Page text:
Wednesday

14th Nov 2018

Opinion

What Salvini teaches us about Operation Sophia

In his political rampage since becoming Italy's minister of the interior, Matteo Salvini has recently begun targeting European crisis management missions such as Operation Sophia.

This mission, currently led by an Italian admiral and specifically pushed for back in 2015 by the then-Italian government, aroused his displeasure because of its rescue efforts for migrants in the Mediterranean.

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Rescuing humans at sea is not really the mission's mandate, but an obligation by international law for all ships (under the UN convention on the law of the sea") – something that Salvini seems to dislike.

He has pressured the other member states of the EU into drawing up a new operational plan for Operation Sophia by the end of August in accordance with his demand that the mission stop transferring migrants to Italian harbours.

Otherwise, he will push for its termination. Already in June, he called on other (often privately organised) humanitarian rescue missions to stop rescuing people in the Mediterranean – and closed the Italian harbours to their ships.

Well, even if he wishes to, Salvini cannot change international law for ships at sea nor ask Operation Sophia to take rescued people all the way to Spain, France or Portugal.

That would absolutely overstretch the mission and limit its capacities to implement the original mandate.

Nevertheless, he managed, again, to produce a populist (and nonsensical) request, which pleases his political base and further complicates the ongoing search for a European Union solution to migration.

Mission creep?

But his move could teach us something else: that missions under the Common Security and Defence Policy (CSDP) of the European Union should not be used for highly-contested internal policy issues such as migration.

The rescuing of people and the prevention of smuggling and trafficking must be dealt with by national coast guards and national police or the European Border and Coast Guard Agency (Frontex), with its mission Themis, as well as Europol.

Indeed, the Italian coast guard accounted for 40 percent of the rescued migrants between 2015-17 while Themis for ten percent and Operation Sophia for 13 percent.

CSDP missions such as Sophia are very political from the outset as they can only be established by a wide consensus of all member states.

They always display an important and political message to the public: that the EU as a whole is engaged.

But that makes such missions especially vulnerable to political fights between member states or their haggling over diverse geopolitical interests.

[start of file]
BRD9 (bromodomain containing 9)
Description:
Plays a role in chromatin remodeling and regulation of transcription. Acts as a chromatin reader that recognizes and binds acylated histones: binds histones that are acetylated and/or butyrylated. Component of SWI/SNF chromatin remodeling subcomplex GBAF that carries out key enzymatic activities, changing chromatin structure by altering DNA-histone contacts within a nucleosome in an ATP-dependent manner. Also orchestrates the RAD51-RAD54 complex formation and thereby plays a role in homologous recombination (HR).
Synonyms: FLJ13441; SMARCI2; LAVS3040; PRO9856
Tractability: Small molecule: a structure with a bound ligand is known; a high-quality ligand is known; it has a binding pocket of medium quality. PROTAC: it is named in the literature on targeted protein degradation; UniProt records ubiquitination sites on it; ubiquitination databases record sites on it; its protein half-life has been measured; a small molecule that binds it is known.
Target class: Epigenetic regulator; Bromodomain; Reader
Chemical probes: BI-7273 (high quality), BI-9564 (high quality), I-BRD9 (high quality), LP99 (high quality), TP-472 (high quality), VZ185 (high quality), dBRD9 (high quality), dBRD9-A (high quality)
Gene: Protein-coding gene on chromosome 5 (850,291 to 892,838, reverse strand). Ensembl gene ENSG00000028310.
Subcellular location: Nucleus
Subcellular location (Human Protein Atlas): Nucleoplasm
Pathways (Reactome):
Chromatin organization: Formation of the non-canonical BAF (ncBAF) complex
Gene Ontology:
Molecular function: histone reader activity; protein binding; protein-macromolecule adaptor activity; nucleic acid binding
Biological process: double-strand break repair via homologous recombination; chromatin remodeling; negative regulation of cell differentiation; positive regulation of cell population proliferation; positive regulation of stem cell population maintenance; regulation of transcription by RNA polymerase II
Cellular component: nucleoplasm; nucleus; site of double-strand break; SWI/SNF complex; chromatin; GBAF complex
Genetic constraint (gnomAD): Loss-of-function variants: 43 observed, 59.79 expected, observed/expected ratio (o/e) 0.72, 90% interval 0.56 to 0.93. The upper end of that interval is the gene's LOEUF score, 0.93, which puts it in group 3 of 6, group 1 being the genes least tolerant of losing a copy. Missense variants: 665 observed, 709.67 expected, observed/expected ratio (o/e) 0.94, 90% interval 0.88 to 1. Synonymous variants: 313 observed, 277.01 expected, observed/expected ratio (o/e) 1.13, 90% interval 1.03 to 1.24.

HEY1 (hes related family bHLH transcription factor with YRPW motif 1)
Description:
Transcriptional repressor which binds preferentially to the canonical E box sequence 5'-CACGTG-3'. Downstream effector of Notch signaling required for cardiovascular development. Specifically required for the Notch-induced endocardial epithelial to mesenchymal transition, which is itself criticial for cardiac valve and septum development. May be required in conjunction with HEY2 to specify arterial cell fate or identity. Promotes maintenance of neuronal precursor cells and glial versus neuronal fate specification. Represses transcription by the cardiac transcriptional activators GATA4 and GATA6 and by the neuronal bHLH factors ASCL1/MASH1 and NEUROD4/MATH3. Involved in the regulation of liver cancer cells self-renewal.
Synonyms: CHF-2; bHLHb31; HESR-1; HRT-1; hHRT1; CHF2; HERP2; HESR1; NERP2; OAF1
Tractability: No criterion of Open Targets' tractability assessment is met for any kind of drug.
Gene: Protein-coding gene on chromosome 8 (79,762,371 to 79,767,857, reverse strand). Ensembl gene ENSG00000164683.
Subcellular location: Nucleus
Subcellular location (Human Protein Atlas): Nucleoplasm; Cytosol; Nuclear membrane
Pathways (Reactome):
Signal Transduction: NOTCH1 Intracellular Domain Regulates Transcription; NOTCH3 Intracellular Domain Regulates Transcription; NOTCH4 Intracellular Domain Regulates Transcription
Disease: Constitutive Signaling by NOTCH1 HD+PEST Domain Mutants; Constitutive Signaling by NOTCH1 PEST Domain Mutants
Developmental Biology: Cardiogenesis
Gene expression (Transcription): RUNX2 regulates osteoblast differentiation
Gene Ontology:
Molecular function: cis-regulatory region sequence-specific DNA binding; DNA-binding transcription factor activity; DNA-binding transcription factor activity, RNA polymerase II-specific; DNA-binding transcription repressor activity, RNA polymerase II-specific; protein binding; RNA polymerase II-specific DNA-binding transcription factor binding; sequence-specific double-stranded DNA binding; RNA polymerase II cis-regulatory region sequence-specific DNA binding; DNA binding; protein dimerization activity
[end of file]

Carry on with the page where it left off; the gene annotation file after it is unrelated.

In contrast, EU Commission instruments and agencies, such as Frontex or Europol, are less affected by political quarrels in their daily operational tasks.

Nevertheless, the EU and its member states are currently implementing a reform of their civilian crisis missions that could further entangle these with the populist debates we see today around Operation Sophia.

Like other instruments, EU missions are more and more called upon as tools to "fight" problems related to migration.

Diagnosis

One can actually pinpoint this development to early summer of 2016 when the new EU Global Strategy - which then became a key reference for European foreign and security policy - was published.

The Global Strategy has changed the foreign policy of the Union, realigning it more clearly than before with the internal security interests of its member states.

As a result, European peace operations have begun to change, too.

Previously, missions were mostly supporting local partners in stabilisation and peace-building efforts.

Nowadays, they are advising them on how to close their borders and "manage" migration – with the clear aim to reduce migration into the EU.

It seems as if the EU and some member states are trying to "sell" European external action to migration-critical populist governments in Italy, Austria, Poland and Hungary by advertising it as a key to solving their internal issues – and thus pulling these missions right into the middle of today's populist debates.

Maybe the EU should indeed contemplate closing Operation Sophia to prevent future political hostage taking by Salvini and others.

Instead, it could strengthen Themis and the Italian coast guard and make sure that Italy upholds international law for its vessels so that finally the number of people dying in the Mediterranean goes down, again.

The training of Libyan coast guards and the fighting of smugglers can anyway only be tackled in a sustainable manner once Libya has a reached a certain level of stability and national governance.

Achieving that has always been beyond Operation Sophia's mandate or capability.

Salvini cynically hopes that more deaths at sea would work as deterrence.

What happened to the political decency that the Italian government displayed in 2013 and 2014 with 'Mare Nostrum', the so-far most efficient rescue mission in the Mediterranean?

Its narrative that "nobody is dying in our sea under our watch" is clearly missing in today's inhumane debates.

And it is a rather disturbing coincidence that Austria's new conservative-populist government holds the presidency of the EU during the time that Europe will decide about the future of its migration policies – as well as the future of its external crisis missions.

Tobias Pietz is deputy head of the analysis division at the Center for International Peace Operations (ZIF) in Berlin

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